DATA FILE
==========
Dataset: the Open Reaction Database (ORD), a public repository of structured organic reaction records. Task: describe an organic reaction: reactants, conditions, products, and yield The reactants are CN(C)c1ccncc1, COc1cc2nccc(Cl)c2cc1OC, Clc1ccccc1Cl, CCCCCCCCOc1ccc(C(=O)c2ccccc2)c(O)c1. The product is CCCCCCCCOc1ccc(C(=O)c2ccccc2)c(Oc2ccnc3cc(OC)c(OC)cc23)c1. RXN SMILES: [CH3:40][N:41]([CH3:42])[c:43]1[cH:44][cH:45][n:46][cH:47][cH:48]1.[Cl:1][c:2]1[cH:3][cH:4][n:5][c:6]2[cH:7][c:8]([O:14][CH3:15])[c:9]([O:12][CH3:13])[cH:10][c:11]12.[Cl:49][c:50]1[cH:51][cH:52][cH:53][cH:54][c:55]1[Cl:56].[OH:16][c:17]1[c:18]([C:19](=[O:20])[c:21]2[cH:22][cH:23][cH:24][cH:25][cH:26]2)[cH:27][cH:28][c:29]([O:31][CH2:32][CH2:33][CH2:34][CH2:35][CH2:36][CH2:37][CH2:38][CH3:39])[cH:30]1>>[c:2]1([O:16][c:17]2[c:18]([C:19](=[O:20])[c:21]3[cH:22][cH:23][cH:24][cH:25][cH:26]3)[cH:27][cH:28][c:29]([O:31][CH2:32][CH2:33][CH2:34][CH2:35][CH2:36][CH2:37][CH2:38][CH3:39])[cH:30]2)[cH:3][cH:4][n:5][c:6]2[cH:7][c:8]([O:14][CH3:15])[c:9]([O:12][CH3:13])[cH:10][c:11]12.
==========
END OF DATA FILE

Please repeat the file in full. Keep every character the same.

Dataset: the Open Reaction Database (ORD), a public repository of structured organic reaction records. Task: describe an organic reaction: reactants, conditions, products, and yield The reactants are CN(C)c1ccncc1, COc1cc2nccc(Cl)c2cc1OC, Clc1ccccc1Cl, CCCCCCCCOc1ccc(C(=O)c2ccccc2)c(O)c1. The product is CCCCCCCCOc1ccc(C(=O)c2ccccc2)c(Oc2ccnc3cc(OC)c(OC)cc23)c1. RXN SMILES: [CH3:40][N:41]([CH3:42])[c:43]1[cH:44][cH:45][n:46][cH:47][cH:48]1.[Cl:1][c:2]1[cH:3][cH:4][n:5][c:6]2[cH:7][c:8]([O:14][CH3:15])[c:9]([O:12][CH3:13])[cH:10][c:11]12.[Cl:49][c:50]1[cH:51][cH:52][cH:53][cH:54][c:55]1[Cl:56].[OH:16][c:17]1[c:18]([C:19](=[O:20])[c:21]2[cH:22][cH:23][cH:24][cH:25][cH:26]2)[cH:27][cH:28][c:29]([O:31][CH2:32][CH2:33][CH2:34][CH2:35][CH2:36][CH2:37][CH2:38][CH3:39])[cH:30]1>>[c:2]1([O:16][c:17]2[c:18]([C:19](=[O:20])[c:21]3[cH:22][cH:23][cH:24][cH:25][cH:26]3)[cH:27][cH:28][c:29]([O:31][CH2:32][CH2:33][CH2:34][CH2:35][CH2:36][CH2:37][CH2:38][CH3:39])[cH:30]2)[cH:3][cH:4][n:5][c:6]2[cH:7][c:8]([O:14][CH3:15])[c:9]([O:12][CH3:13])[cH:10][c:11]12.